Having played a tough seven-game series against Dallas while the Utah Jazz were mostly resting, the Los Angeles Clippers refused to blame fatigue for their razor-close Game 1 loss in Salt Lake City on Tuesday night.

Rather, almost all fingers pointed at Utah’s superior physicality as the reason for the Jazz’s 112-109 win as Clippers coach Tyronn Lue and reserve center Ivica Zubac met with reporters via Zoom on Wednesday.

“We gotta do a better job of owning our space,” Lue said.

Game 2 is Thursday night (8 p.m. ESPN) at Vivint Arena, which surely will house a sellout crowd as loud and rowdy as Tuesday’s was. This time, the Clippers vow to match, or exceed, the Jazz’s physical play.

“We gotta have that hit-first mentality,” said Zubac, who had 11 points off the bench in 20 minutes, 25 seconds of playing time. “We gotta initiate that from the jump and that’s how we are going to give ourselves a better chance in Game 2.”

Lue mostly pointed toward how the Clippers played when they had the ball to illustrate what he means by playing more physical.

“We gotta have that hit-first mentality. We gotta initiate that from the jump and that’s how we are going to give ourselves a better chance in Game 2.” — Los Angeles Clippers center Ivica Zubac

“We need more physicality on the offensive side, like setting screens, holding our screens, I think attacking those guys,” Lue said. “They did a good job of getting into us, getting into our bodies, being physical, denying the next pass and getting up on us in the backcourt.”

The Jazz came up with a couple steals in the backcourt, which they turned into easy points. Those loomed large in what resulted in a three-point winning margin. Los Angeles committed only eight turnovers, but several were extremely costly.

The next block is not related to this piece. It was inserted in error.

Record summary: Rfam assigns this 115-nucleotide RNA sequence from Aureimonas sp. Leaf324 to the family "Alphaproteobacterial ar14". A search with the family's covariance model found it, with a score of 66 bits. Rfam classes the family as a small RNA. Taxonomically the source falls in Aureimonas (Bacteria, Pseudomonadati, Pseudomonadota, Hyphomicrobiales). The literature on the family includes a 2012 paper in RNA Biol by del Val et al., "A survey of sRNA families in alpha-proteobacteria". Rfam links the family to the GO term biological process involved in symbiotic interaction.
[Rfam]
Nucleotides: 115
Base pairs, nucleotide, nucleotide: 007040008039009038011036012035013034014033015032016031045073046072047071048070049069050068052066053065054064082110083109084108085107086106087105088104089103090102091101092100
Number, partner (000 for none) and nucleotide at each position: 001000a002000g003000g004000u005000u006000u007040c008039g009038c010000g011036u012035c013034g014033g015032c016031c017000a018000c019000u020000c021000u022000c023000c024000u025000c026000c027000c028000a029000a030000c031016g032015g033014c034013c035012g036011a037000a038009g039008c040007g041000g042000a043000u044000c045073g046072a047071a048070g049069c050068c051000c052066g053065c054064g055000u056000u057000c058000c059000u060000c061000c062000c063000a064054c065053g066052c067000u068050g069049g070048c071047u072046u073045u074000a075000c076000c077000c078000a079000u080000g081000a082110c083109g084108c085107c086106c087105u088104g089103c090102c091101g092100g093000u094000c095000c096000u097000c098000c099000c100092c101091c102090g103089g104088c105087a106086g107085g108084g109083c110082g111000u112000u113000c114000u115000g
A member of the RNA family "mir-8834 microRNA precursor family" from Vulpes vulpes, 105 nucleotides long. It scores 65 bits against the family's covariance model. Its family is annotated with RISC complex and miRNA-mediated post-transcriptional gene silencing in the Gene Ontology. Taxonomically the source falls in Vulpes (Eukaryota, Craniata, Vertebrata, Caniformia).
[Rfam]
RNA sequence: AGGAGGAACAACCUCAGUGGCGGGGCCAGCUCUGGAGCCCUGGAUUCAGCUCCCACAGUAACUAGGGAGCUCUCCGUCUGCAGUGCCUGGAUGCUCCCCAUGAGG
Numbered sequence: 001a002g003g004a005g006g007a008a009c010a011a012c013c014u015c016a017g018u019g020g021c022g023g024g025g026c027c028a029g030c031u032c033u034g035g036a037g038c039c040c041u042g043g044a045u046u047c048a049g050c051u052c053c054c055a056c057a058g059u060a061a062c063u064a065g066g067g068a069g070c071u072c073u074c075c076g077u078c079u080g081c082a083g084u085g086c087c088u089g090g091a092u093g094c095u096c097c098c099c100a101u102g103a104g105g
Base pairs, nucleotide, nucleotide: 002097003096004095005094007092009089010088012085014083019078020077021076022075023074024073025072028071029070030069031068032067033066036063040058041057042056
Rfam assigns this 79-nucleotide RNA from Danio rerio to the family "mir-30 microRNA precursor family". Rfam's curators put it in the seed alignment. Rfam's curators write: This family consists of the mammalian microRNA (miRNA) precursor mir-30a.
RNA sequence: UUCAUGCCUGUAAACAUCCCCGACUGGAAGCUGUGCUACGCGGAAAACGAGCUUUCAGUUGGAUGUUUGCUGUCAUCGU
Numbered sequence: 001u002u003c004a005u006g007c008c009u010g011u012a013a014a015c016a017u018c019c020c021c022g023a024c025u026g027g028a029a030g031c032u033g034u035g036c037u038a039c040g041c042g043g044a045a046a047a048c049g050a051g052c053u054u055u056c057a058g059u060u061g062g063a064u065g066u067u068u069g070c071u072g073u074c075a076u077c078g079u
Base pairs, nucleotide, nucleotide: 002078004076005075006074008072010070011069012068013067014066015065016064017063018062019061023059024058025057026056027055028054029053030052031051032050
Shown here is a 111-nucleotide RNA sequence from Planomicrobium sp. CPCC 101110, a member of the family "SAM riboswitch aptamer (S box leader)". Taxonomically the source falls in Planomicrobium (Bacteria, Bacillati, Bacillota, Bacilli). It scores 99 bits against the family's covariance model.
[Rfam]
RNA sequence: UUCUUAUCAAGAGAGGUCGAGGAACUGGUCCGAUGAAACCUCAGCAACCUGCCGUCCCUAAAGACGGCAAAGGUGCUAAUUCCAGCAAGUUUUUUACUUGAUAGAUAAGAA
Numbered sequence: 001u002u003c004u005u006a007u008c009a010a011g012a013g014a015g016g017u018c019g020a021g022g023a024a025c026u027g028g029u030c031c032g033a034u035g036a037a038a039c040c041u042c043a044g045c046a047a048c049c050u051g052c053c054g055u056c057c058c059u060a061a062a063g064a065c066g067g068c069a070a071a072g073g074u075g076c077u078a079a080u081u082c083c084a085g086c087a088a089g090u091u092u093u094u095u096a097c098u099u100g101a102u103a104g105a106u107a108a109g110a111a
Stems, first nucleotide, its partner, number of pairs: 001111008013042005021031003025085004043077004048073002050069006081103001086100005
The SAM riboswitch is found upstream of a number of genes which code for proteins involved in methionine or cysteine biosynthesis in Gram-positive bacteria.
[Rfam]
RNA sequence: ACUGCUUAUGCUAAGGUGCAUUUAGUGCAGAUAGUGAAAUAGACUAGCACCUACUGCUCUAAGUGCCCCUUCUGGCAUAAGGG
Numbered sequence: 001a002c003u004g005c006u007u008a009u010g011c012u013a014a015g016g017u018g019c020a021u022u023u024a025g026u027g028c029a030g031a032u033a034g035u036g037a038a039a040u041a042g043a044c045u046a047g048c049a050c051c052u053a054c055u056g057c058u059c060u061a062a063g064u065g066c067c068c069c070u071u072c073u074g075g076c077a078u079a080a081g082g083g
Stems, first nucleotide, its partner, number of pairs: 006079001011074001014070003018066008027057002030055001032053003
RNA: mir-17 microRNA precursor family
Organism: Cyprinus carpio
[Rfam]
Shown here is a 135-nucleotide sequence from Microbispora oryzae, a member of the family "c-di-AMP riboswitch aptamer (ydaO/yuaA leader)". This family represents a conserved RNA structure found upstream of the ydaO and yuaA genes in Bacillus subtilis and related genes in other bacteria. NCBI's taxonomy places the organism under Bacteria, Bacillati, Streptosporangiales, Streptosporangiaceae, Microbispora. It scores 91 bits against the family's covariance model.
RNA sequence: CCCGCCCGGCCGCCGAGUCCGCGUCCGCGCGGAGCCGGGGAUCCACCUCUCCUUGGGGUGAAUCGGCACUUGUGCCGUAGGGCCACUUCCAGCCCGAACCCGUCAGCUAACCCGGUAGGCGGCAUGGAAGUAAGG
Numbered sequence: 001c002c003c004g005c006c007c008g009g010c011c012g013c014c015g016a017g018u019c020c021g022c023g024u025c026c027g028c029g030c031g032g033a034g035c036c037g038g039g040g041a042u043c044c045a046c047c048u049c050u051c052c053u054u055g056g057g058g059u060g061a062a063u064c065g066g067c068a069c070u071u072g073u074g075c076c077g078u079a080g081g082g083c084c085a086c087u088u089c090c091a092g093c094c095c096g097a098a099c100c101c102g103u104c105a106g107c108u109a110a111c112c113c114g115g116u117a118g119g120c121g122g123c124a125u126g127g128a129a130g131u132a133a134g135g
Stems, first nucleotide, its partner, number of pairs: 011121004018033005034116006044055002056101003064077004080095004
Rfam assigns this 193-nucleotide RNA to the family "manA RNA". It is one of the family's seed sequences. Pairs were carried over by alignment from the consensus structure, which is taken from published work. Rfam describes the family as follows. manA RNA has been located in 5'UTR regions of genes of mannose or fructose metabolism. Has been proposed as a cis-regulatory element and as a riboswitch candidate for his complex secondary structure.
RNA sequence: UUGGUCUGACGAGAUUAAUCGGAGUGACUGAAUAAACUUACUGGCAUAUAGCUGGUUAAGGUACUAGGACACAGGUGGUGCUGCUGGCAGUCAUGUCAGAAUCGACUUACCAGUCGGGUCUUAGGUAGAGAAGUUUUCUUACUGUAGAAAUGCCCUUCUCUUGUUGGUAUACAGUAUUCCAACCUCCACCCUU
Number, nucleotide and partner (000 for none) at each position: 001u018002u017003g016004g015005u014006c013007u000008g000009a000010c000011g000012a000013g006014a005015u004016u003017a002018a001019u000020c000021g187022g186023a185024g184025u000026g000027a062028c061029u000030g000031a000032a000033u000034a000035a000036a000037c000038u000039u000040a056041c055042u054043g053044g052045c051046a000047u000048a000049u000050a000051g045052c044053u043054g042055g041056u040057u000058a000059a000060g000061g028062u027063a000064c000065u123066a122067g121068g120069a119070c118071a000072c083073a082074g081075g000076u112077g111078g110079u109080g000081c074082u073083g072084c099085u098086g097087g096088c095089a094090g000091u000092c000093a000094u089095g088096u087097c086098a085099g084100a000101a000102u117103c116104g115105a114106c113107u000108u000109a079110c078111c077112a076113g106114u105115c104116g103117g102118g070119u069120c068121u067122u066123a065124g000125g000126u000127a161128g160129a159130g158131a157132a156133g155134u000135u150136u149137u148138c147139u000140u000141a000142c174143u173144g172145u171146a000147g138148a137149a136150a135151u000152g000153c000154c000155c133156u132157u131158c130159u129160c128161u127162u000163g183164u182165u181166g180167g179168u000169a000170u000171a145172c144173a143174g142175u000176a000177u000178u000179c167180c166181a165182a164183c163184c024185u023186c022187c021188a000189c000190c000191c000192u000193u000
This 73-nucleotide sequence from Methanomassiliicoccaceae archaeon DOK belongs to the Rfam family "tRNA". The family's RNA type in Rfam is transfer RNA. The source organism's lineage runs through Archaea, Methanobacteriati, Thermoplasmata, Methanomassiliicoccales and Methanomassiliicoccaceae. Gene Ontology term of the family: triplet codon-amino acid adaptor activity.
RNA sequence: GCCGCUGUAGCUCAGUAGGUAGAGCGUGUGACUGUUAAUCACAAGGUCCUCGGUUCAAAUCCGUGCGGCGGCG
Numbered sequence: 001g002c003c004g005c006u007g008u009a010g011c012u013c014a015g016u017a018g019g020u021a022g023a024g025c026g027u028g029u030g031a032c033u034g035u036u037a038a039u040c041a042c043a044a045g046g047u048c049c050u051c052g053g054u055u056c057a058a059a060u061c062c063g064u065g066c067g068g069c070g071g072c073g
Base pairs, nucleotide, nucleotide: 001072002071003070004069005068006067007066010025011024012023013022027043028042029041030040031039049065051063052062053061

“We had two or three turnovers trying to inbound the basketball. You can’t have that,” Lue said. “They tried to be physical with us, bring a physical presence. We didn’t meet that offensively, as far as attacking, as far as owning our space. We gotta do a better job with that, as far as attacking.”

The coach said the problem with upping the physicality on the defensive end is getting into foul trouble. Clippers star Paul George complained that the officiating was lopsided.

“It is playoff basketball,” George said Tuesday night. “The physicality just has to be allowed on both ends.”

Clippers star Kawhi Leonard picked up two fouls in the first eight minutes and had an unproductive first half before getting it going late. He finished with 23 points. George had 20, albeit on 4 of 17 shooting, while Luke Kennard added 18 off the bench but was a liability when he tried to defend Donovan Mitchell.

The Jazz’s All-Star guard had 45 points.

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“We gotta do a great job of just shrinking the floor” to contain Mitchell, Lue said, noting that the Louisville product is a completely different player than Dallas’ Luka Doncic, who gave the Clips fits in the first round.

“He is slipperier,” Lue said.

The coach said it was evident that Utah wanted to wear the Clippers down as much as possible, and it succeeded.

“I thought the second half, we didn’t have a lot of pop, a lot of spunk,” Lue said. “We can’t get caught up in the referees and the officials. We gotta play through contact. … They did a good job of disrupting our offense.”

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Both teams were whistled for 24 fouls. But it was Los Angeles’ stars, and not the Jazz’s, that got into foul trouble. Of course, Utah played without All-Star point guard Mike Conley, adding to the Clippers’ feeling that they let a winnable game get away.

“We gotta make our adjustments,” Zubac said. “Obviously, we missed a great opportunity to take Game 1 on the road and we wish we could have turned back time and done something differently. It is next-game mentality right now and we know what we are capable of. It is a long series and we know what we can do.”

As for Utah’s horrendous shooting in the first quarter — the Jazz missed 20 straight shots at one point — the Clippers said they can’t count on the team with the best record in the NBA doing that again.

“As we said, Utah was more physical last night,” Zubac said. “They were getting through all the picks that we set, so I feel like my biggest role in the offense is just to get guys open. … We can’t be the (recipients) of physical play.”

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